By Julie Seward, TFN Inside Policy

TFN’s second installment of Inside Policy offers a series of webinars, blog posts and other learning opportunities that allow funders to explore emerging policy trends and their potential impacts on people and communities – as well as the important role of philanthropy can play in effectively advocating for and responding to policy changes.

In a time of fitful politics, the Annie E Casey Foundation pursues its belief that responsive nonpartisan federal, state and local policies are important to building and rebuilding the lives of people and places.  The TFN recently talked with Scot Spencer, associate director of advocacy and influence at the Foundation — in addition to his roles as a member of the TFN Board of Directors and PLACES advisory committee — about how Casey drives its strategies and validates its approach through a continuing chain of positive policy shifts.

Casey clearly is comfortable with its policy commitment and the benefit that accrues to the Foundation and your communities. Why does policy resonate for leadership and staff?

We believe that policy is about taking impact to scale. Program strategies and aspirational change drive any foundation, but for us, it is important to codify and imbed the tools that make the impossible become possible. Advocacy informs and reinforces our “place to base” core principles. Moreover, Casey is committed to change from the ground up — and we know that communities are critical to that process. We want the policies that we promote to be informed by the people they’ll most impact, and for us, that means lifting up authentic voices.

One example is the work Casey and our partners are leading to redevelop Pittsburgh Yards — a 31-acre site that we hope will catalyze living-wage employment, long-term career and entrepreneurship opportunities for residents in Southwest Atlanta.

Everyone involved in the project committed to ensuring residents are able to lead the planning and development in a variety of ways. This included activities like hosting monthly community meetings and site tours to brief residents on the development process and solicit input; convening working group meetings with prospective tenants and small business owners — such as welders, seamstresses and bakers — to collect feedback on building design.

This project is for residents, and we want their voices to shape it.

Data and information tracking seems to be a significant Casey priority to which you devote considerable internal resources. How does that relate to policy?

Data is a constant driver for all of our work. Internally it provides discreet facts but also allows us to gauge our approaches, influence, programmatic adjustments and effect over time. It informs our decisions and also provides real-time information to governments about what is happening and the impact of policy decisions. The foundation’s KIDS COUNT project for instance, has been used for decades to track child well-being across the nation. Jurisdictions can use the state-by-state data to measure the progress of their child-related policies, compare against the work of others, and think about how to do better. Casey is a long-term investor in its communities so we are comfortable with this tracking approach. Existing policies have many halve lives. It takes a long time to change policy trajectories that leverage successful community outcomes. Data is an important element in making those leaps.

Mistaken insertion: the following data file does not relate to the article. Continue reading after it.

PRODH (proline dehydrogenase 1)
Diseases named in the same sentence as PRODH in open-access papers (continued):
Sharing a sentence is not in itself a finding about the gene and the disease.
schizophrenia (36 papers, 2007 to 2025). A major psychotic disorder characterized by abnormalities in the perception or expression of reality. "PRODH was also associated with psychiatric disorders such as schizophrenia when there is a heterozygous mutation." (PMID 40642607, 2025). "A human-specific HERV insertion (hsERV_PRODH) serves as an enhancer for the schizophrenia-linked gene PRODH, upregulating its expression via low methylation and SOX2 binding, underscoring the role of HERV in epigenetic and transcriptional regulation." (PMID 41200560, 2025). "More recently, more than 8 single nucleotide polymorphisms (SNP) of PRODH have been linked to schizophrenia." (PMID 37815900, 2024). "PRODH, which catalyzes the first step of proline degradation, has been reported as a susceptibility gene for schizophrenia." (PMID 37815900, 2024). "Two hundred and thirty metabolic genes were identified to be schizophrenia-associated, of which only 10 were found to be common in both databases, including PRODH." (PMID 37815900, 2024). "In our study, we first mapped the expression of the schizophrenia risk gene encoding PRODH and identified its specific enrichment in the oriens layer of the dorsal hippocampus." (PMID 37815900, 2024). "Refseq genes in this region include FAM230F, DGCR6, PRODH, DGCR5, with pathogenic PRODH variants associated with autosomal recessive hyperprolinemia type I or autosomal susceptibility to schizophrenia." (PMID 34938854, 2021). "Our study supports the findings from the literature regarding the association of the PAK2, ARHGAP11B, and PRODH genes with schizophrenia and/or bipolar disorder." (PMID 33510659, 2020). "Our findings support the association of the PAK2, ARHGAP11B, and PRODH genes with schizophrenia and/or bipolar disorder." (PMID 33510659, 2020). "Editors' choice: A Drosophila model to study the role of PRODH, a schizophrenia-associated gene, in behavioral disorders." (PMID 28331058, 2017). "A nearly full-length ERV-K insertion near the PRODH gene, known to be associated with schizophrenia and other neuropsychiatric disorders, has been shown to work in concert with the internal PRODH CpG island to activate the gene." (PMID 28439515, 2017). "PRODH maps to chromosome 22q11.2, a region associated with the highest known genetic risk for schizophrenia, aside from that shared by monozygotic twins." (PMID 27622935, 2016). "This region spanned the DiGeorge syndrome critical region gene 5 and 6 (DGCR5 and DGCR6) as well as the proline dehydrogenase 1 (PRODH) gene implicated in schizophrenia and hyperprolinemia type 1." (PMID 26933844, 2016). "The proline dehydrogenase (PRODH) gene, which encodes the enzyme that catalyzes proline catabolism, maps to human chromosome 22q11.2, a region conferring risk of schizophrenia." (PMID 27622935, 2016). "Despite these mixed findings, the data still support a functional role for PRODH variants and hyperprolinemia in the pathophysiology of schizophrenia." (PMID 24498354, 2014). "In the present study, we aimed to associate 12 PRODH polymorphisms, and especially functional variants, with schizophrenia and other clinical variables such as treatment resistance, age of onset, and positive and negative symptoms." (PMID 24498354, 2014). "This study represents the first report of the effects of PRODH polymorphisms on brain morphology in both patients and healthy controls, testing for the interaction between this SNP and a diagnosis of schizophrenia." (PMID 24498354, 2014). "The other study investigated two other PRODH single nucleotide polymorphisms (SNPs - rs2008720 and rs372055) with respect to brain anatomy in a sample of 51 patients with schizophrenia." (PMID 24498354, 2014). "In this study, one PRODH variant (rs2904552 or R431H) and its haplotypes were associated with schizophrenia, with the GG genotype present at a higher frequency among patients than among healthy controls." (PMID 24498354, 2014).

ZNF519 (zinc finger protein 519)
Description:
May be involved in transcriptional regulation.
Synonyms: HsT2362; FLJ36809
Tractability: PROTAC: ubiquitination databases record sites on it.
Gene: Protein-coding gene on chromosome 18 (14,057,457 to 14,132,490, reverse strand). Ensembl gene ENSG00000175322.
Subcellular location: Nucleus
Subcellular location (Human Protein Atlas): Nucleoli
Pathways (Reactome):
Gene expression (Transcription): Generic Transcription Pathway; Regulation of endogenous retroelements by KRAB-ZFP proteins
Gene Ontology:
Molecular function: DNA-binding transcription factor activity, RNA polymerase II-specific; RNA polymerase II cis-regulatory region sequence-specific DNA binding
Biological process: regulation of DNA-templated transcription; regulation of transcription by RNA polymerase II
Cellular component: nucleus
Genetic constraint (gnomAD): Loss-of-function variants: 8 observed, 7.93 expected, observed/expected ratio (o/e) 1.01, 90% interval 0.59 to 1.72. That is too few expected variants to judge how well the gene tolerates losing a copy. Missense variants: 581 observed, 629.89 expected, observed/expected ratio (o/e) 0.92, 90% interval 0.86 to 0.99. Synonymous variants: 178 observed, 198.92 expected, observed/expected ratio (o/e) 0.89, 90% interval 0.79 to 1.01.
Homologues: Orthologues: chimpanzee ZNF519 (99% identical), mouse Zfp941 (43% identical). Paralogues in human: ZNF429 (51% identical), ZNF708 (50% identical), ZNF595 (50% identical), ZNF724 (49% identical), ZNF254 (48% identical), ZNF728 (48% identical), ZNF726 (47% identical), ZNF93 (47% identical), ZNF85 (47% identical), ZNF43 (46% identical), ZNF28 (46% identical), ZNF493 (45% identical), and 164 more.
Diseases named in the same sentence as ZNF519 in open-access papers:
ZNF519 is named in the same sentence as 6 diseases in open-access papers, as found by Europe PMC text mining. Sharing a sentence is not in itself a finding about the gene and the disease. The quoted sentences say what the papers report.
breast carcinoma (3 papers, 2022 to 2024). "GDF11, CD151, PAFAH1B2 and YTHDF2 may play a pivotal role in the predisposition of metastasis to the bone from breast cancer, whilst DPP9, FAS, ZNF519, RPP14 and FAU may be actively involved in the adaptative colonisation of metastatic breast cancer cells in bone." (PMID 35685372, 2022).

Is there a recent “aha” moment in your work where you were reminded of the significance of Casey’s wide policy reach and commitment in changing lives and systems?

Racial and ethnic equity and inclusion has become a top priority for the Casey Foundation, and we’re increasingly looking for ways to address the racial barriers so many children and families face. By disaggregating data we are able to understand and address the widest gaps. Policy often sits in those gaps. I’ve been thinking more about the array of policy decisions that affect incarceration and criminal justice.  One day I went to a rural prison and talked with longtime inmates. Amid all of the intergenerational issues that confront both government systems and lives of internees, I asked what intervention could help their lives. An inmate responded by talking about the impediments to family visitation. When his family came to visit the cost was high – take off work, pay for a hotel, find transportation, take kids out of school. And hope that the prison is not in lockdown which means no visit and wasted costs. He asked whether there was a way to create an insurance policy for prison visits.  I was reminded that talking with people at this level is often how we better understand the questions and identify where to look for policy answers – simple or complex.

Where does a funder go to learn more about the best policy practice?

Go to a community meeting. We sometimes fail at hearing and it is a great place to really listen. Do this enough and you begin to see policy answers.

About the Author

Julia Seward is currently leading TFN’s Inside Policy efforts,  a series of webinars, blogs and learning opportunities that explore emerging policy trends and their potential impacts on people and communities.